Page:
In the June 2017 issue of the journal Research & Politics, a team of social scientists discussed their attempts to find a connection (either positive or negative) between Program 1033 transfers and the use of lethal force by police. After accounting for other potential causal factors, they found a direct correlation between increased police militarization and greater incidents of civilian death and injury.

The researchers collected data from four states (New Hampshire, Nevada, Maine and Connecticut), where approximately 88 percent of all counties reported making material acquisitions through Program 1033 channels. They showed that a more militarized approach to policing was closely correlated with a rise in the rate of civilian deaths, which included more killings of dogs as well as of human beings.

Validating the results of this study was another research project carried out by University of South Carolina political scientist Edward Lawson, Jr.

In the July 2018 edition of Political Research Quarterly, Lawson revealed the findings of his 50-state study on police militarization and its relationship to police killings. After examining data collected over a two-year period (2014-2016) and accounting for all other factors that might have affected the results, Lawson found a clear relationship between the acquisition of military-grade equipment and increased use of lethal force by local police departments.

Dressed for Combat and Searching for Enemies

The troubling aspects of police militarization include more than just its increasing reliance on powerful and sophisticated killing technology. Concerns have arisen about the development of an ‘us versus them’ culture that sees outsiders (however they are defined) as enemies. This fosters feelings of paranoia and hostility that can color interactions with members of the public, causing officers to perceive threats where they don’t actually exist. This may be especially true in large gatherings (like at protests, for example), where police feel besieged and surrounded by potential troublemakers on all sides.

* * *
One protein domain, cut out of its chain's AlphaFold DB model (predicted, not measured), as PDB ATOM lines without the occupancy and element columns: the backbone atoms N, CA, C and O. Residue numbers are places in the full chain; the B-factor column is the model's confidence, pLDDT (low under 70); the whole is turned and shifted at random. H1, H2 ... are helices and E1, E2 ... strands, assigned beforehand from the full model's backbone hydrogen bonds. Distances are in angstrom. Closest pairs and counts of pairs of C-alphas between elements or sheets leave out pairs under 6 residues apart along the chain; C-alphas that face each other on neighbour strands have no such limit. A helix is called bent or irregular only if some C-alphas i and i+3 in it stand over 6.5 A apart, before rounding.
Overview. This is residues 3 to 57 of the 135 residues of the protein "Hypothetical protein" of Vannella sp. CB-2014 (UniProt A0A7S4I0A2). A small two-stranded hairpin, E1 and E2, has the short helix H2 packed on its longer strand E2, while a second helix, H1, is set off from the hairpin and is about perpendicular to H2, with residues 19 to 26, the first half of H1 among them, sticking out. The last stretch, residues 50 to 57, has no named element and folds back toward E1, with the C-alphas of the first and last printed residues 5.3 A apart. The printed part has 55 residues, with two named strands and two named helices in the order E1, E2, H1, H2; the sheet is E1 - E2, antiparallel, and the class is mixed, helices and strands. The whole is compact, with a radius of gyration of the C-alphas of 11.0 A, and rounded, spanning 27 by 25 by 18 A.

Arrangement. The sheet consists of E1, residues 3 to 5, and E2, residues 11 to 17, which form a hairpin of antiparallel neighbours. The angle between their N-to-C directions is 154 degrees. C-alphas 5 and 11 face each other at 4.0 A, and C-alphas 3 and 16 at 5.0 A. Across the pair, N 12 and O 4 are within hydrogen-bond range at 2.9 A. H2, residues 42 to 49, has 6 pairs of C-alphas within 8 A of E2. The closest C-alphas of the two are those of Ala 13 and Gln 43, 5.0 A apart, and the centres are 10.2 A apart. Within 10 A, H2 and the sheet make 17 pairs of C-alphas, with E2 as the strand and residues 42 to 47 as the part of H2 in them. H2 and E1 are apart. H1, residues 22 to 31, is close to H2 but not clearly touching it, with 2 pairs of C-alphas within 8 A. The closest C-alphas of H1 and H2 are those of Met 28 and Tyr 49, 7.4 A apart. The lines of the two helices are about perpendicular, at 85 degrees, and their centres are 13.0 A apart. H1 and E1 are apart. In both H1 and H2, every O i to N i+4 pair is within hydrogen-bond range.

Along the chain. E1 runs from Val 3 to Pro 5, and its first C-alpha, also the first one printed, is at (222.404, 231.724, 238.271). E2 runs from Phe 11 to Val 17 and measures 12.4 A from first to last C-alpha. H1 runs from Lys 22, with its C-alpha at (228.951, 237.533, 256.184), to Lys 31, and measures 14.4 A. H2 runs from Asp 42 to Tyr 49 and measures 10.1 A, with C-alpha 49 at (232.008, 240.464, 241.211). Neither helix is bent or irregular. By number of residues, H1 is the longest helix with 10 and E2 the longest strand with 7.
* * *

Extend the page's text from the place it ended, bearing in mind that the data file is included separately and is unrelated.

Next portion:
This type of mentality, when combined with an embrace of hard-edged martial values learned through warrior-style training, can lead to tense interactions between police officers and members of the public that can quickly spiral out of control. Signals can be misread, biases can be reinforced, and tragedy can sometimes be the result.

In the United States, there are approximately 25 civilians killed by police officers for every police officer killed by a civilian. While policing is a dangerous occupation, this civilian death toll does not seem commensurate with the actual risks associated with the job. Of course, it has been well documented that people of color are disproportionately the victims of police officers who resort to violence, whether spontaneously or by deliberate choice.

Militarization of policing is not the only reason why police officers in the United States kill more people than law enforcement professionals in other nations. Qualified legal immunity (99 percent of police officers are never prosecuted for using lethal force), a code of silence among cops that prevents exposure of abuse, faulty recruiting and selection practices, rampant steroid abuse, a lack of effective mental health screening, and bigotry and prejudice against people of color and other excluded groups may also help explain law enforcement’s proclivity to violence.

But the link between the militarized policing and an increase in civilian deaths has now been confirmed by research, and these latest findings should be taken seriously by police departments and the government agencies that fund and supervise them. Legislators and members of the public should be made aware of what the evidence suggests, as they contemplate various proposals for police reform.  

Nathan Falde

Nathan Falde is a writer with an astounding breadth of experience in a multitude of subjects including health, addiction, entrepreneurship, alternative energy, politics, history and architecture. He currently lives in Colombia with his wife, son and cat.